As South Africa enters the post-election era, the future of race relations in higher education is still undefined.
The historically differential treatment of the three subgroups
collectively differential treatment of the three Africans, Coloreds,
and Indians — poses a remarkable challenge to policy-makers who have
to transform the curriculum and formulate new strategies for the
re-allocation of resources. During the apartheid era, the following
racial classification terms were conceptualized: “White” refers to
people of European descent; “African” refers to the indigenous people
of South Africa; “Colored” refers to people of mixed Africa, Malay,
Khoi, and European descent; “Indian” or “Asian” refers to people of
Asian descent — excluding Japanese, who were classified honorary
whites; “Black” refers collectively to Africans, Coloreds and Indians
and is a political term which emerged out of the Black consciousness
philosophy in the 1970s.
The continuing significance of race and the constant reconceptualization of racial identity raise a number of issues.
It is evident that the current curriculum at both historically
white and Black universities is heavily Euro-centric. There is still a
pervasive attitude that there is nothing wrong with this curriculum.
The problem has been defined in terms of the increasing presence of the
“under-prepared” (mostly Black) students in institutions of higher
education. This attitude was echoed at the annual meeting of the
American Education Research Association held in San Francisco last
month by a professor from the University of Potchefstroom, a
historically white university, when he stated that: “…white
universities are Western animals and they have to conform to the high
academic standards of the West. If Black students want to attend our
universities, they have to adjust to the way things operate at these
These attitudes demonstrate the arrogance of some South African
scholars who still equate Euro-centric ideas with intellectual
It is not enough to give all South Africans the same quality of
education without changing the content. In other words, the current
curriculum which contains abundant negative portrayals of Black culture
cannot be used as the universal curriculum. Some scholars have called
for the “Africanization” of the curriculum to reflect the interests of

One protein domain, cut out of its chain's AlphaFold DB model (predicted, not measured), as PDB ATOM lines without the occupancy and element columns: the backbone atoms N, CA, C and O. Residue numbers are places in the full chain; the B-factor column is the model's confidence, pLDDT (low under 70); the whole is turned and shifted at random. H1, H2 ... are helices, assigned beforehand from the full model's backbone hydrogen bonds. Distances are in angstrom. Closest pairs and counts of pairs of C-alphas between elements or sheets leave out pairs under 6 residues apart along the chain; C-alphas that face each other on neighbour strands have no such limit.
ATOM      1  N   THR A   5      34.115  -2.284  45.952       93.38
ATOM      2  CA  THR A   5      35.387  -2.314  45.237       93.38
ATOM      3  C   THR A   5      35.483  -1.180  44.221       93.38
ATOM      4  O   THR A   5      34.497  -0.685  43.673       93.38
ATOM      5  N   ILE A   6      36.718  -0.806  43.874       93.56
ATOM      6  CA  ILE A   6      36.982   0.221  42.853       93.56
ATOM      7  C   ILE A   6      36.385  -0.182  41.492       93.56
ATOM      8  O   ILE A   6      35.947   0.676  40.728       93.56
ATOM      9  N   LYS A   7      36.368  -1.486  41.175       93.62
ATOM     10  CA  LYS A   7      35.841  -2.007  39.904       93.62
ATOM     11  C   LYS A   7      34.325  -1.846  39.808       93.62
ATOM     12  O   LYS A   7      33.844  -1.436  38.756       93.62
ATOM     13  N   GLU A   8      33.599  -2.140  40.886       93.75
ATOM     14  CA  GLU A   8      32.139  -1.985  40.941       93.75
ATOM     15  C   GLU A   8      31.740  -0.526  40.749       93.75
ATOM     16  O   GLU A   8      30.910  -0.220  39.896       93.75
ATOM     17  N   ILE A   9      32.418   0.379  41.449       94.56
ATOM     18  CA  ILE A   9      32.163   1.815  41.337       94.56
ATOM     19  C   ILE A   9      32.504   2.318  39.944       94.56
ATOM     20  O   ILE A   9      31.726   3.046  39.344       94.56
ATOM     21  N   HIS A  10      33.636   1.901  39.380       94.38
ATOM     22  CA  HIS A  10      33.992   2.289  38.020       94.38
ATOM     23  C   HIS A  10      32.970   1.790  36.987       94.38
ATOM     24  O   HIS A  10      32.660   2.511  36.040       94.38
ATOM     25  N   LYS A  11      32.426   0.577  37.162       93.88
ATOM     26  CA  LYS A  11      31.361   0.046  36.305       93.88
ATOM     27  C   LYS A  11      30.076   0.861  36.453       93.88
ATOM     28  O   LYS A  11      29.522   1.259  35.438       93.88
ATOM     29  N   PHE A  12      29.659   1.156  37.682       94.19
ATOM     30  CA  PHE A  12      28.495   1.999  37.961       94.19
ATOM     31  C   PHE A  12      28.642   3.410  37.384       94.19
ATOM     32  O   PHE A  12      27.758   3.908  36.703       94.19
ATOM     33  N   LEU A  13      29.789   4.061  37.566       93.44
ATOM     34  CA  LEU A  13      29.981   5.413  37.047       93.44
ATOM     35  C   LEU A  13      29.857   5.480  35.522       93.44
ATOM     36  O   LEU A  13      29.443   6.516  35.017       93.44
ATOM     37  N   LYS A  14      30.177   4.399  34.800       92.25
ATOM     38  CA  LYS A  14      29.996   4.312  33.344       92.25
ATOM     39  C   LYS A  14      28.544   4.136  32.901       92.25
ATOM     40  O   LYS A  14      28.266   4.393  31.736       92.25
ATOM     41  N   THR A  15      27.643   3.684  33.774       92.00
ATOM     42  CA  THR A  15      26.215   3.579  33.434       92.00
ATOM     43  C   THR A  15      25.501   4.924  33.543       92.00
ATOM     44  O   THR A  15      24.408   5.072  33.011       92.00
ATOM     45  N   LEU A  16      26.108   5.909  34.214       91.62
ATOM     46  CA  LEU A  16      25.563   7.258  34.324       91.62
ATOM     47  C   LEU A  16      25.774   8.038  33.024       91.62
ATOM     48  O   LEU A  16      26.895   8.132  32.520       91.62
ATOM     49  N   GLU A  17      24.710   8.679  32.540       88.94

students represented in higher education — a proposal which has
ignited a heated debate within the education sector.
Beyond incorporating Black history and literature into the
textbooks, what does “Africanization” really mean? Does African culture
include Coloreds and Indians as well? Scholars at historically white
universities (HWUs) argue that Africanization of the curriculum will
lower standards and jeopardize the competitiveness and international
status of their institutions. To what standards and to whose standards
are these universities adhering?
The redistribution of resources is another contentious issue which has ignited fervent debates in higher education circles.
Prior to 1984, universities were funded by means of a subsidy
formula which based the allocation of financial resources on the number
of students enrolled and the “success rate.” This success rate
criterion impeded the funding of HBUs which had (and still have) higher
drop-out rates and a higher proportion of students from lower
socio-economic status who require more financial assistance. The
problem then became cyclical because failure to meet this criterion
meant lower allocation of funds, and lower allocation of funds meant
failure to provide adequate academic programs for Black students.
The new system of financing higher education will necessarily have
to be biased in favor of supporting HBUs. The system cannot simply
ignore the inequities of the past and assume that all universities now
have to be evaluated as though they were equal. They are not equal and
future allocation of resources should reflect this disparity.
Naturally, any mention of “biased” allocation of resources will and has
aroused opposition from the HWUs who claim that they have increased
their enrollment of Blacks in their universities, and thus require
resources to support these “disadvantaged students.”
The challenge with the re-allocation of resources is further
complicated by how the various universities collectively identified as
historically Black should be treated. Given that the status of Colored
and Indian universities was elevated to that of HWUs when they were
granted autonomy in 1983, does this entitle them to be grouped together
with African universities? Further, should it be taken into
consideration that these universities have received better funding and
facilities relative to their African counterparts?
Although the ANC led government of national unity has pledged its
support to the creation of an equitable system of education, the
question of race cannot be treated nonchalantly. Failure to address
this issue assertively will only perpetuate inequities which are so
firmly entrenched at all levels of the South African system of
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